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The latest GDPR violation decision comes from Belgium, as the Belgian DPA fined IAB Europe €250,000 for GDPR violations stemming from their Transparency and Consent Framework (TCF). We explore the background of this case and the range of impacts it will have on marketing and advertising agencies across Europe.
IAB (Interactive Advertising Bureau) Europe is a digital marketing and advertising association made up of national IABs, media companies, tech firms, and marketing & advertising agencies. Their mission is to promote collaboration between politicians and the advertising and marketing industry, in order to create industry-wide standards and practices that help business development throughout Europe.
One of their greatest achievements was the creation and implementation of the TCF. They describe it as “the only GDPR consent solution built by the industry for the industry, creating a true industry-standard approach.”
Basically, the TCF creates an environment where website owners can inform visitors about what types of personal data are being collected, how the data will be processed and used, and which other third-parties have access to it. The TCF also gives professionals a common language to use when delivering information about informed consent regarding the collection of personal data.
This has been especially important for companies using the OpenRTB protocol - one of the most widely used real-time bidding protocols, important for advertisers bidding for ad space on websites. Everyday users are often unaware of these protocols and algorithms, which target them and control the processes behind the scenes, but they are familiar with pop-ups. These pop-ups or banners - usually run by consent management platforms (CMP) - allow users to consent to the collection and use of their personal data. The TCF helps capture, through the CMP, the users’ preferences.
Afterwards, the preferences are stored in a TC String that can be shared with other organizations in the OpenTRB system. This string, along with the cookies, are tied to the IP address of a user - making them identifiable.
Since 2019, the Belgian DPA has received numerous complaints about IAB Europe, specific to the TCF and how it violates GDPR. Just this week, they concluded the case and agreed with the arguments in the complaints.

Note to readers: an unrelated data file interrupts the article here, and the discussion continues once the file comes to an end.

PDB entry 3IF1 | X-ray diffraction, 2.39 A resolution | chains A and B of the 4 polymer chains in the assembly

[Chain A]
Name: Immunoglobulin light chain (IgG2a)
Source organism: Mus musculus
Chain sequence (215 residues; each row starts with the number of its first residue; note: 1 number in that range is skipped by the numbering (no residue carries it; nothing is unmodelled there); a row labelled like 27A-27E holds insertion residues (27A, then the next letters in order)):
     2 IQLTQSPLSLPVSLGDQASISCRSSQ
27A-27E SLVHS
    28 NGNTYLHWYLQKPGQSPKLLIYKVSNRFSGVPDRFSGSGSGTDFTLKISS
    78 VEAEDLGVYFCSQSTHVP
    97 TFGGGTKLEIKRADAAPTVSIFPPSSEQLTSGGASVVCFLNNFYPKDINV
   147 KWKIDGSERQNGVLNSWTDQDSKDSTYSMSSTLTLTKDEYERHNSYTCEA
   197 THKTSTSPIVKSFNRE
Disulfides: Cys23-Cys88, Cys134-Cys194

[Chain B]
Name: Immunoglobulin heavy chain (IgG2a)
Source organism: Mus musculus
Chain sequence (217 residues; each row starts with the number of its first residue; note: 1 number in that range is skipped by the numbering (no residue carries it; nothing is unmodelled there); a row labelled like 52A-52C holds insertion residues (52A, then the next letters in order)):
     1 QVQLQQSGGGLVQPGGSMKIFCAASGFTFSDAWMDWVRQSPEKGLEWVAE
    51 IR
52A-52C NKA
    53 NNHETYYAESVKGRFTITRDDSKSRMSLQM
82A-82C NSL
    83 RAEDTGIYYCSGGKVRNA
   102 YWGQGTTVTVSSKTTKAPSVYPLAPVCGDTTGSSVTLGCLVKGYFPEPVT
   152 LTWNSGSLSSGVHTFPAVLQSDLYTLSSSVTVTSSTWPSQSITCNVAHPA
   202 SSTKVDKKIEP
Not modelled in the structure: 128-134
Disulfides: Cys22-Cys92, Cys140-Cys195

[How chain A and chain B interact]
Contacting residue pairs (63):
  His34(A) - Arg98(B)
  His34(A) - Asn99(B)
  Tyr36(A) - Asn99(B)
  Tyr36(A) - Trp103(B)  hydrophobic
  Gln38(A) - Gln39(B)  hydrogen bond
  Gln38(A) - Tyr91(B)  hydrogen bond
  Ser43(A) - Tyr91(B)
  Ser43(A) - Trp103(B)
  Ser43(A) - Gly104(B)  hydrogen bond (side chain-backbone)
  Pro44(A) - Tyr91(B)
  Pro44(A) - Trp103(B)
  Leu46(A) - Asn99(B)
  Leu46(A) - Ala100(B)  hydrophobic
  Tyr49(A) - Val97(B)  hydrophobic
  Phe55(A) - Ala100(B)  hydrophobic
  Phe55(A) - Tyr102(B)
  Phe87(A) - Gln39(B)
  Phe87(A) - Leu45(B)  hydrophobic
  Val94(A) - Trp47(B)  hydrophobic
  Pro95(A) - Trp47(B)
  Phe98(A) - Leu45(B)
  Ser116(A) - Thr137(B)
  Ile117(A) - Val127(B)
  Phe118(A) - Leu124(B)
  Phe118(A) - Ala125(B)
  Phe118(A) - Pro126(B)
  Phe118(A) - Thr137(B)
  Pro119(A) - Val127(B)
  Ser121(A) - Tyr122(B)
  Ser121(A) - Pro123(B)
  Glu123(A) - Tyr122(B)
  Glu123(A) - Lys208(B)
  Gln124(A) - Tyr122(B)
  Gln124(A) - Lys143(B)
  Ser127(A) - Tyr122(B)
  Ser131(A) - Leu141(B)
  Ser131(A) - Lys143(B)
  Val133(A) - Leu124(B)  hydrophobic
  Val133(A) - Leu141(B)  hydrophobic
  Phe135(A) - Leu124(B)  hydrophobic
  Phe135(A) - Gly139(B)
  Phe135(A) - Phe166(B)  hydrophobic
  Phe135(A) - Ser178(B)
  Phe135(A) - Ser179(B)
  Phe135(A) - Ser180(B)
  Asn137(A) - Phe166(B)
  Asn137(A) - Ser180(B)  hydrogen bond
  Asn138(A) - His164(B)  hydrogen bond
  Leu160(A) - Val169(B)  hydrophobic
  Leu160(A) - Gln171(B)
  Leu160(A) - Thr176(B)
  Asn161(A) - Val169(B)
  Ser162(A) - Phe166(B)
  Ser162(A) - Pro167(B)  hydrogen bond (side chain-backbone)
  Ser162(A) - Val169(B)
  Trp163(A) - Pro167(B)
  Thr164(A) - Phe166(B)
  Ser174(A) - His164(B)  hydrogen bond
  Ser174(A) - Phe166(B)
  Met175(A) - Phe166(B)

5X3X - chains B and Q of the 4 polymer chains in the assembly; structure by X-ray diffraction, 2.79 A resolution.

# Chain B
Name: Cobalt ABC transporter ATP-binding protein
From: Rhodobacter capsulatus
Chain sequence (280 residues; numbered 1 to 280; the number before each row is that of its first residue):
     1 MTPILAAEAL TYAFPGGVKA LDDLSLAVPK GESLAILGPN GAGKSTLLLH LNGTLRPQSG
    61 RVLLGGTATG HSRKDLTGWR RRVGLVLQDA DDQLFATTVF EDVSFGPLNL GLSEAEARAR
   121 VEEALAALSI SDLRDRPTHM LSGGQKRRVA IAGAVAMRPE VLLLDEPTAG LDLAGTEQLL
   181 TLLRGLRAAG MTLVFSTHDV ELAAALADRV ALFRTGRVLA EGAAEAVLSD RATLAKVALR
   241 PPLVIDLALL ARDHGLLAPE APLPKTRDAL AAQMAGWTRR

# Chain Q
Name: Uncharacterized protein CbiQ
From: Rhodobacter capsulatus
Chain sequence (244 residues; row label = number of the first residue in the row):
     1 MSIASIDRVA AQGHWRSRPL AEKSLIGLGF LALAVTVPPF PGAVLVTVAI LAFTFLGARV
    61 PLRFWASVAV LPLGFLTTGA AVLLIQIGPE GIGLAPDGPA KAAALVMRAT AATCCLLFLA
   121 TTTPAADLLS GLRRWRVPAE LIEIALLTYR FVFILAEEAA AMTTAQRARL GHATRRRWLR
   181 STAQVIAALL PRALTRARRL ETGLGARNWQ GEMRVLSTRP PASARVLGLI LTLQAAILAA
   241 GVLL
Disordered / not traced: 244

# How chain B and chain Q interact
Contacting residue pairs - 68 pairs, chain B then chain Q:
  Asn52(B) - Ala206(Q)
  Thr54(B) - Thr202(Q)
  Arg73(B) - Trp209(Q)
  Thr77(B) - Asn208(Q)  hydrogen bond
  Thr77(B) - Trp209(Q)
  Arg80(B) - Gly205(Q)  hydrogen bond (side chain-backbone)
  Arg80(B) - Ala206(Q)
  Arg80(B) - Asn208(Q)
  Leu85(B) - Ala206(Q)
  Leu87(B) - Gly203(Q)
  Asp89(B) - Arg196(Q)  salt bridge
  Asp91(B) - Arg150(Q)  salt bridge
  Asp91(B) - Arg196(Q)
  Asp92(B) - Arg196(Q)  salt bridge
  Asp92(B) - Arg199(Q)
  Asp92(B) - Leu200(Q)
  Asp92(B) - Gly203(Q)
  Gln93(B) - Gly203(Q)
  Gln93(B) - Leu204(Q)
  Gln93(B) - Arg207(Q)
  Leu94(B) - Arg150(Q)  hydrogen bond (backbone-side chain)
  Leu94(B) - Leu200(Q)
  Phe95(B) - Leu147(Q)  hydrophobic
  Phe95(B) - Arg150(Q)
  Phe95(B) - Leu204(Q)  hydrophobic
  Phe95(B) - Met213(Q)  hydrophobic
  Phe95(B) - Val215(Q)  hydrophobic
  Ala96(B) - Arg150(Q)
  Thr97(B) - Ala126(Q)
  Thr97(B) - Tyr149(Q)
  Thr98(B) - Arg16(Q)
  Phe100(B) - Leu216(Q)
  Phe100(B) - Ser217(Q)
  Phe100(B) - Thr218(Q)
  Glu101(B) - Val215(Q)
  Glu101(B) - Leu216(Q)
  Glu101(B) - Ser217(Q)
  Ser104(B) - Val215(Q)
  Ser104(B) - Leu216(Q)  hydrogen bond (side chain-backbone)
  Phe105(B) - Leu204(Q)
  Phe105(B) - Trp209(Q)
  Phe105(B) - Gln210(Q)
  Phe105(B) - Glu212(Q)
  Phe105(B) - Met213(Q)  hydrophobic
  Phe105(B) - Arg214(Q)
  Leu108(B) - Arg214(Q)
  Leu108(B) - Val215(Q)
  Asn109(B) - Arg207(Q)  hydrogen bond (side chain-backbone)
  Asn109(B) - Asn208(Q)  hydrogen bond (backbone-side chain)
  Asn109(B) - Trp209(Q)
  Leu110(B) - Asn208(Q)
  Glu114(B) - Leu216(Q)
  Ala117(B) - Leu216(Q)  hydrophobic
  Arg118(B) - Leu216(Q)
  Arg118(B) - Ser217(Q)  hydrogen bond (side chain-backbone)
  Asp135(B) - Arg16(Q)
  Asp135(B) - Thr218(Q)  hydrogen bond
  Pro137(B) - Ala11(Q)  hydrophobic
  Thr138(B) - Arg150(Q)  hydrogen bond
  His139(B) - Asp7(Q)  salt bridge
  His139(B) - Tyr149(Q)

Based on the use of TCF, the DPA stated that IAB Europe is “acting as a data controller with respect to the registration of individual users’ consent signal, objections and preferences by means of a unique Transparency and Consent (TC) String, which is linked to an identifiable user”. This means that they are bound by GDPR and responsible for any violations. They went on to list various GDPR infringements:
Based on these findings, the Belgian DPA has fined IAB Europe €250,000, while giving them two months to create an action plan for remedying these infringements and six months to implement them. The DPA has also stated that IAB Europe must, without delay, delete all user data that has currently been processed under the current TCF system.
IAB Europe plans to appeal this decision, telling Forbes magazine: “We reject the finding that we are a data controller in the context of the TCF. We believe this finding is wrong in law and will have major unintended negative consequences going well beyond the digital advertising industry. We are considering all options with respect to a legal challenge.”
Just like with the Austrian DPA decision against Google Analytics, the recent Belgian decision, will have far-reaching effects across Europe and the US.
As Hielke Hijmans, Chairman of the Litigation Chamber of the BE DPA, stated in regard to the decision, “The processing of personal data (e.g. capturing user preferences) under the current version of the TCF is incompatible with the GDPR, due to an inherent breach of the principle of fairness and lawfulness. People are invited to give consent, whereas most of them don’t know that their profiles are being sold a great number of times a day in order to expose them to personalised ads. Although it concerns the TCF, and not the whole real time bidding system, our decision today will have a major impact on the protection of the personal data of internet users. Order must be restored in the TCF system so that users can regain control over their data.”
Based on the one-stop mechanism, this decision in Belgium is immediately enforceable across the entire EU. Currently, around 80% of Europe’s internet relies on TCF, according to the Irish Council for Civil Liberties. The decision to sanction IAB Europe and limit the use of TCF, along with the requirement to delete all current data, will impact publishers, advertisers, tech companies, and big tech companies like Google and Amazon.
Many advertisers are looking for a way forward, but for publishers and website owners next steps could be implementing cookieless options that no longer track IP addresses, store data on user devices, or require consent preferences through CMPs.
At TWIPLA, we build everything with a privacy-first mindset, meaning our product is GDPR/CCPA compliant and able to function without the requirement of cookies, consent banners, or the storing of data.
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